Women's health:  Pre-natal and post-natal care classes are vital for the health of women and their children, especially since over 90 percent of all birth deliveries take place in the home in these tribal areas. The girls are accustomed to seeing a local healer in their villages whenever they become sick or need medical attention. Most have never been to a doctor or used a toilet, since most of their villages lack sanitation facilities. Barli Institute toilet-trains the girls and gives them a book on healthcare (in addition to books on literacy, stitching and tailoring, and community development). They teach them about herbal and naturopathic remedies for self-healing and they address superstitions. The girls also learn how to manage a small business and start a small enterprise in their villages.  


Attitude shift among parents:  Until 15 years ago, parents were very reluctant to let their girls leave their households for six months to study at Barli. They felt that marriage was the most important thing in a girl’s life, and since their daughters would soon be married, why waste resources on educating them? In the tribal areas, there is also a perception that women will not add to the family income, so educating them is not a priority. In rural areas, girls work in the fields for three to four years before being married off, usually when they are 15 years old.


Three months into the program, the parents are invited for a three-day parent’s meeting at Barli. During their stay, each girl speaks in front of the class with her parents and shares her experiences. The parents watch as their girls read and write in front of the 300 people. Just three months earlier, the girls were illiterate and lacked the confidence to look someone in the eye or say their own name.


“When the parents witness this transformation, their attitudes shift about educating their daughters,” said Tahera. “The experience also creates a new confidence between each daughter and her parents. Earlier, it had been very hard to persuade parents to educate the girls beyond six months. They felt that girls are meant for working in the fields, marriage, and taking care of children. But when they see their daughter’s new skills and self-confidence, many want them to pursue further education. Today, parents are the strongest ambassadors for Barli, sharing their daughters’ success with other village families.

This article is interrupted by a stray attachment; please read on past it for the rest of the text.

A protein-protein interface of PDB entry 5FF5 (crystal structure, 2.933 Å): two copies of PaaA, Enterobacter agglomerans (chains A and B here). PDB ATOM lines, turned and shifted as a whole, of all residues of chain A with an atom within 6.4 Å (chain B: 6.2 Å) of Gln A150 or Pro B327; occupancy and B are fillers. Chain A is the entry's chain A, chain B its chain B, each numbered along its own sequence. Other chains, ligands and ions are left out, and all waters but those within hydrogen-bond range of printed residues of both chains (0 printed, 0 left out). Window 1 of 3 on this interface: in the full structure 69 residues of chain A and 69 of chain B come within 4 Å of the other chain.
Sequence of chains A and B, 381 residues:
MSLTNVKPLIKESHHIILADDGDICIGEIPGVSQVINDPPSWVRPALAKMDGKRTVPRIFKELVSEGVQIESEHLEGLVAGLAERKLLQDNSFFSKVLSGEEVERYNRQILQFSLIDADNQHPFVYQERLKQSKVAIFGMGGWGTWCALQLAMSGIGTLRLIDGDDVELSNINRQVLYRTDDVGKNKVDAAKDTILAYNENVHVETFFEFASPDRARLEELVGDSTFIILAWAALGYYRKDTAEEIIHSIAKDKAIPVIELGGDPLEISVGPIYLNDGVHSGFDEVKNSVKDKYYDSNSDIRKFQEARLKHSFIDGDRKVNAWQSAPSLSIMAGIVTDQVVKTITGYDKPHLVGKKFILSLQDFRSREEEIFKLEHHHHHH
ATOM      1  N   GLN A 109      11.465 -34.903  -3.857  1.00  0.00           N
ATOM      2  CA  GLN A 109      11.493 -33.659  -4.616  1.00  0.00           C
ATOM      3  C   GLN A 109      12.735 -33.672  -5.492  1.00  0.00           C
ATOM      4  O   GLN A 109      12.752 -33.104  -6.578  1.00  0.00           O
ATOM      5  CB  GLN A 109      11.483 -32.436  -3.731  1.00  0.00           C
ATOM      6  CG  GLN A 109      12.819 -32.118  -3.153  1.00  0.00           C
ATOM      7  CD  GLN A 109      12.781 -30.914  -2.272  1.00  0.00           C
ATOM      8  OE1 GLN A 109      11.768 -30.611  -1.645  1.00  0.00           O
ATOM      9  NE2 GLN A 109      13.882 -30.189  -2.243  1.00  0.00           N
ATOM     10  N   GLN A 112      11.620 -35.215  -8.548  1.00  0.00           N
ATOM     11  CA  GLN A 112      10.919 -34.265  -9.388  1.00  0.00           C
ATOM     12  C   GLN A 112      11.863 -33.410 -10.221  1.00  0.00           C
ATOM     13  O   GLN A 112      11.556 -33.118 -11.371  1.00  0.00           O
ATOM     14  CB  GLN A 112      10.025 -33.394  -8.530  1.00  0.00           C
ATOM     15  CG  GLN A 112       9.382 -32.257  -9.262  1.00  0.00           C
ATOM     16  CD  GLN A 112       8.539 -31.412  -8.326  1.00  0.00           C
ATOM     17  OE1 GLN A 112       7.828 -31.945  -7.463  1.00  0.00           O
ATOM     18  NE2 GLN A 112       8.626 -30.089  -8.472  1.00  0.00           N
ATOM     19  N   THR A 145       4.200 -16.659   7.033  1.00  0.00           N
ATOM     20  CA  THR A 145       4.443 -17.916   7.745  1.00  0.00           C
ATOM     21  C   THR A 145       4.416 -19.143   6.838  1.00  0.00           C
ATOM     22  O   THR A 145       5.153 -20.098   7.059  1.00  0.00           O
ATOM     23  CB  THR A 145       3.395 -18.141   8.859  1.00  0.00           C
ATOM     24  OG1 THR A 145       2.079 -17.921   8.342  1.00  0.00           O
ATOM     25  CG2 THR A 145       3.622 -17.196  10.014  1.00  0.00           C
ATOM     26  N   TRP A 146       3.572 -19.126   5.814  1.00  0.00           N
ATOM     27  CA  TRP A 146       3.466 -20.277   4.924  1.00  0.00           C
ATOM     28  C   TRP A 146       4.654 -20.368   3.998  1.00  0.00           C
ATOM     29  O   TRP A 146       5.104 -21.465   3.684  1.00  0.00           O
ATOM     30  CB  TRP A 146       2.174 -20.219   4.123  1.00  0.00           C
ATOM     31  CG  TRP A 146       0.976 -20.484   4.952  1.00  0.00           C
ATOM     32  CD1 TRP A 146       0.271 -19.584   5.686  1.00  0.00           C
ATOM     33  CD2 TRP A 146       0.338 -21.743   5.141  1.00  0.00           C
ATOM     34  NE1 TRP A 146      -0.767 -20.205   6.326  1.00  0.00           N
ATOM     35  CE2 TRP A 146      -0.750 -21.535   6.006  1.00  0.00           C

With their new-found self-confidence, the girls also become self-advocates. In 2012, Rekha came to Barli at age 14. She fell in love with education. After her six-month course, her dad wanted to marry her off. Her fiancé tried to make her choose between him and getting her education. Rekha told him she wanted both and would not choose between the two. She convinced her in-laws to wait two to three years while she pursued her high school diploma. Seeing her transformation, her father became the biggest advocate for Rekha continuing her education. After she was married, her father begged her in-laws to let her continue her studies. Rekha is now in her second year of her bachelor studies and teaches literacy full-time at Barli, where she also interned.


Building sustainable communities:  Barli Institute teaches the girls that if you take care of the environment, it will take care of you. Organic gardening and horticulture classes teach women methods in composting, making herbal insect repellants, and using locally available herbs to enrich the soil. Girls learn sustainable agricultural practices through hands-on work, such as planting and watering trees on the institute’s plantations, and how to cook using solar cook stoves. Girls who take home a solar cook stove save two to three hours each day that they would have spent gathering firewood. Switching to solar power has also increased their personal safety, because they no longer risk being assaulted when walking in the forests to gather wood. 


Serving the community:  Barli Institute instills an attitude of service in the girls, who play an important role as change agents in their villages. The institute holds demo classes in which the students create skits to role play what they will teach when they return to their villages. “Every trainee convinces her parents and relatives to adopt sustainable agroforestry practices and organic practices on household farms,” said Tahera. Field visits and sample surveys reveal that almost all trainees use their literacy and knowledge of healthcare and teach family and community members sanitation practices, organic farming, and solar cooking, spurring attitudinal changes in their society.